Michael Bloomberg, the former mayor of New York and Democratic presidential candidate, is having a moment. After polling at only a few single digits last year, he is now emerging as a top-tier candidate, pushing past former Vice President Joe Biden to claim a spot far closer to the top of the polls. One could attribute this rise to the insane amount of cash he has spent on his campaign — more than $200 million so far — out of his own bottomless pockets to blast commercials on every platform as he sells himself to the public. Now, liberal pundits are contemplating things like, “It is time to earnestly consider the possibility that Bloomberg will be the Democratic nominee for president.” But are we honestly considering him a serious candidate? … In demonizing Sanders and all he represents, Trump is siding with the likes of former Goldman Sachs CEO Lloyd Blankfein, who is so terrified of Sanders he worried the senator would “ruin the economy” as president. … Trump, Wall Street executives and wealthy elites like Blankfein and Bloomberg are all arrayed against threats to the corporate stranglehold on America. They are all part of the same team, and yet establishment Democrats claim there is a difference between Trump and Bloomberg.
In June 2018, billionaire business executive and former Republican Michael Bloomberg hosted a fundraiser for Long Island GOP Rep. Peter King. At his lavish home in New York City, Bloomberg urged co-hosts to raise at least $10,000 for King, with whom he has “a long-standing relationship,” according to his adviser Howard Wolfson. King was running against Democratic challenger Gretchen Liuba Shirley, who had strong fundraising and the endorsement Emily’s List, a liberal political group that helps elect women. But a few months later, Emily’s List invited Bloomberg, one of its major donors, to be a featured speaker at its conference. Not only had Bloomberg raised money for the opponent of one of the group’s candidates, but he was under fire for dismissive comments about the Me Too movement. In October 2018, just after his Emily’s List speech, and as he mulled a run for president, Bloomberg became a Democrat for the first time since 2000. His partner switched from Republican to Democrat. In 2000, Bloomberg had been a lifelong Democrat but morphed into a Republican to run for New York City mayor after popular GOP Mayor Rudy Giuliani termed out. Bloomberg was a Republican for the first half of his 12 years in office before becoming an independent. Over the years, Bloomberg’s large donations to gun control groups and liberal super PACs have made him many liberal friends. He may no longer be the Republican mayor who endorsed George W. Bush and hosted the Republican National Convention in 2004, but his financial support for the GOP continued through 2018.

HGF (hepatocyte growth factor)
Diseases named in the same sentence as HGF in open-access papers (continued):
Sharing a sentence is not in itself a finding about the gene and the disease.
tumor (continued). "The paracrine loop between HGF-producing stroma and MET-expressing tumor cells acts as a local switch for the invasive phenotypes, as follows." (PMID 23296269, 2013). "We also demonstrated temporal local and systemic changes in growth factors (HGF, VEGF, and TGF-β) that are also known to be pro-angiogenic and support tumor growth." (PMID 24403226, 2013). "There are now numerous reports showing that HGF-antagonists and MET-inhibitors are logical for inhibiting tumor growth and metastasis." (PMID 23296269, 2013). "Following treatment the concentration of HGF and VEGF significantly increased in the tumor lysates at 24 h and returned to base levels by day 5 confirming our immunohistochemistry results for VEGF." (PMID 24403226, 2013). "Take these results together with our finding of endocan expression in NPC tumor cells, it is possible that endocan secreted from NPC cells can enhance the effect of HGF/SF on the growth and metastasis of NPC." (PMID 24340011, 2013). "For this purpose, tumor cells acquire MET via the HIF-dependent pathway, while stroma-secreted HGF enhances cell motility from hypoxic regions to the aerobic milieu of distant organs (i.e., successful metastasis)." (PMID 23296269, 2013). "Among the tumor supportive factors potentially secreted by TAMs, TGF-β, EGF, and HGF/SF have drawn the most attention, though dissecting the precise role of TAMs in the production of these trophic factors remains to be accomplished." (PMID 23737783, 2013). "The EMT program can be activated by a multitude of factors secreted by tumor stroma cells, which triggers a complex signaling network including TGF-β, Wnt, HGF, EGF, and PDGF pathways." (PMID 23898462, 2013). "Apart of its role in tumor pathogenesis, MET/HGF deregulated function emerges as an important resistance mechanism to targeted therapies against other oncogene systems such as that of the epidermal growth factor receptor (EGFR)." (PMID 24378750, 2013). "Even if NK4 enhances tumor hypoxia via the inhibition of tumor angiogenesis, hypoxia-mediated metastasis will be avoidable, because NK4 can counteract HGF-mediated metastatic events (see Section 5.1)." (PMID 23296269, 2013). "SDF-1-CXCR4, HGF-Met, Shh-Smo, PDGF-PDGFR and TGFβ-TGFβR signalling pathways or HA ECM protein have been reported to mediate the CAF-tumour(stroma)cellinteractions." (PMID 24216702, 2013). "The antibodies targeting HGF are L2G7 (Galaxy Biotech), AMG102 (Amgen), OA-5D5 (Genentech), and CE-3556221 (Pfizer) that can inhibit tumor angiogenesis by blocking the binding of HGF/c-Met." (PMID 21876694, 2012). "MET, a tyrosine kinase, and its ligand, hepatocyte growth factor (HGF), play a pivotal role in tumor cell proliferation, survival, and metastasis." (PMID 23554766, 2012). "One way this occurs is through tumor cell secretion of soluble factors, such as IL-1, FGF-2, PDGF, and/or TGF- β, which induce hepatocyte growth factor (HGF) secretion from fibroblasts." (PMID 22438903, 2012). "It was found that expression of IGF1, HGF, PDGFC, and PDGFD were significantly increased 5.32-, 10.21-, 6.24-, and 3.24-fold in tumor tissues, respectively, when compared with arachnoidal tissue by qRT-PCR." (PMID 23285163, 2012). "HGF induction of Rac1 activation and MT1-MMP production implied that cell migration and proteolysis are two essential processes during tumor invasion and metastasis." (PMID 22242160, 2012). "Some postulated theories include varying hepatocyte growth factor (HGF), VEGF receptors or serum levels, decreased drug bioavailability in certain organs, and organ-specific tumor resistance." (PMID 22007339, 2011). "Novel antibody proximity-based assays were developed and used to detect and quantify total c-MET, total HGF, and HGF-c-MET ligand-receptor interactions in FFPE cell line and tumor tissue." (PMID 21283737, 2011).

The American Israel Public Affairs Committee is helping to fund a Super PAC launching attack ads against Sen. Bernie Sanders in Nevada on Saturday, according to two sources with knowledge of the arrangement. The ads are being run by a group called Democratic Majority for Israel (DMFI), founded by longtime AIPAC strategist Mark Mellman. The Nevada ads will attack Sanders on the idea that he’s not electable. DMFI spent $800,000 on the Iowa ads, while the spending on the Nevada ads remains private. AIPAC is helping bankroll the anti-Sanders project by allowing donations to DMFI to count as contributions to AIPAC.
Bloomberg entered the presidential race in November, and has since spent more than $300 million of his own money in his effort to secure the Democratic nomination. Much of the focus on Bloomberg’s historic spending spree has been on the TV ads he’s running in at least 29 states, helping boost him into the top tier in polls and driving up the price of air time for other candidates. Beyond pushing out his competitors, though, Bloomberg’s spending is having a shockingly disruptive effect on Democratic politics throughout the country: He is hiring armies of staffers and canvassers in nearly every state in the country at eye-popping salaries, poaching talent from other campaigns and progressive organizations that are now struggling to fill jobs. In just three months, the Bloomberg campaign has hired thousands of people to staff more than 125 offices around the country, the New York Times reported Thursday.
The presidential campaign of former South Bend Mayor Pete Buttigieg has taken the unusual step of sending its national policy director, Sonal Shah, on the road. For the past several months, she has been headlining high-dollar fundraisers across the country, according to a slew of invitations obtained from a variety of sources. … The news of Shah’s intimate involvement in Buttigieg’s fundraising comes as his campaign is under fire from both Sens. Bernie Sanders and Elizabeth Warren for his reliance on wealthy donors to power his campaign (see, especially, the wine cave). Buttigieg has argued that Democrats would be fighting with one hand tied behind their backs if they refused the support of the super-rich. But Buttigieg is not just a passive recipient of big money; he devotes a significant amount of time and energy to soliciting it — in part by putting his chief policy adviser in the room with high-dollar donors.